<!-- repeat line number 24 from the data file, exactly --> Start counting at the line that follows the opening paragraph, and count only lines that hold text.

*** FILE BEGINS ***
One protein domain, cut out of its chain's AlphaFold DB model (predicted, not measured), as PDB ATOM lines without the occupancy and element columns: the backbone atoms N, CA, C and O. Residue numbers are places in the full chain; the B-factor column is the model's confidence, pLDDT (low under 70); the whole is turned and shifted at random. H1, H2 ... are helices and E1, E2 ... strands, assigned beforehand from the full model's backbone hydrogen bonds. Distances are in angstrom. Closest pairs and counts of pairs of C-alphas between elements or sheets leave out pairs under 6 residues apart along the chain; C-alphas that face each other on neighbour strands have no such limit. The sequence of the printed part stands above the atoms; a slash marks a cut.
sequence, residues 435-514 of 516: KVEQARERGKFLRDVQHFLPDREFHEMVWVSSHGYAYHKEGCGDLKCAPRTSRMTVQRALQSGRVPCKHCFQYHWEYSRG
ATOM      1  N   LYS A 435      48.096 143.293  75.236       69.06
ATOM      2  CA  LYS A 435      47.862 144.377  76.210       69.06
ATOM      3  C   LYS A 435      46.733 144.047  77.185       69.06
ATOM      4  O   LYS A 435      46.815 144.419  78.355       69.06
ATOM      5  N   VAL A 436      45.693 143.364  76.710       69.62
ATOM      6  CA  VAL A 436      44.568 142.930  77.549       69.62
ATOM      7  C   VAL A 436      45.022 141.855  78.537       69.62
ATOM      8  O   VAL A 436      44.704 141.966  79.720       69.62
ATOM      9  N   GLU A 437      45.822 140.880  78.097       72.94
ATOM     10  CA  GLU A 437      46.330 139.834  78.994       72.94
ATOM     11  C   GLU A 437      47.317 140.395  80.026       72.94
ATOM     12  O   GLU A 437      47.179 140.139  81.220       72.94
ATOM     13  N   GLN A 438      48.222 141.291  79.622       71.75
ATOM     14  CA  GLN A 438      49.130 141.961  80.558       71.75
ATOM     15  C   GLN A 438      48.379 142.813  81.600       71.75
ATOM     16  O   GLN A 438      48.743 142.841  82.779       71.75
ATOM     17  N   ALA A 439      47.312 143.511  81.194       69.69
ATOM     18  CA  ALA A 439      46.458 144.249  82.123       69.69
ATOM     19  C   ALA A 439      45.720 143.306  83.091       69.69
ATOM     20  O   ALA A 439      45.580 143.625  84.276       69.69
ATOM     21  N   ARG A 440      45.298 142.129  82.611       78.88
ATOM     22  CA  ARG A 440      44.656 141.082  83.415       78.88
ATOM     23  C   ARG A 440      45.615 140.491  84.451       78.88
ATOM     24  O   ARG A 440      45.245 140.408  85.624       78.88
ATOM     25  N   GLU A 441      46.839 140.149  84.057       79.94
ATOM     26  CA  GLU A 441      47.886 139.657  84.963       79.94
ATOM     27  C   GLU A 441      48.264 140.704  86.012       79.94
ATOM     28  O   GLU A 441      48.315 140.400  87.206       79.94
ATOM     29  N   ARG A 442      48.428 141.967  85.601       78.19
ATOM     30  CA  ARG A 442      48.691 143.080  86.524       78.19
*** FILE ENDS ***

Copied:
ATOM     23  C   ARG A 440      45.615 140.491  84.451       78.88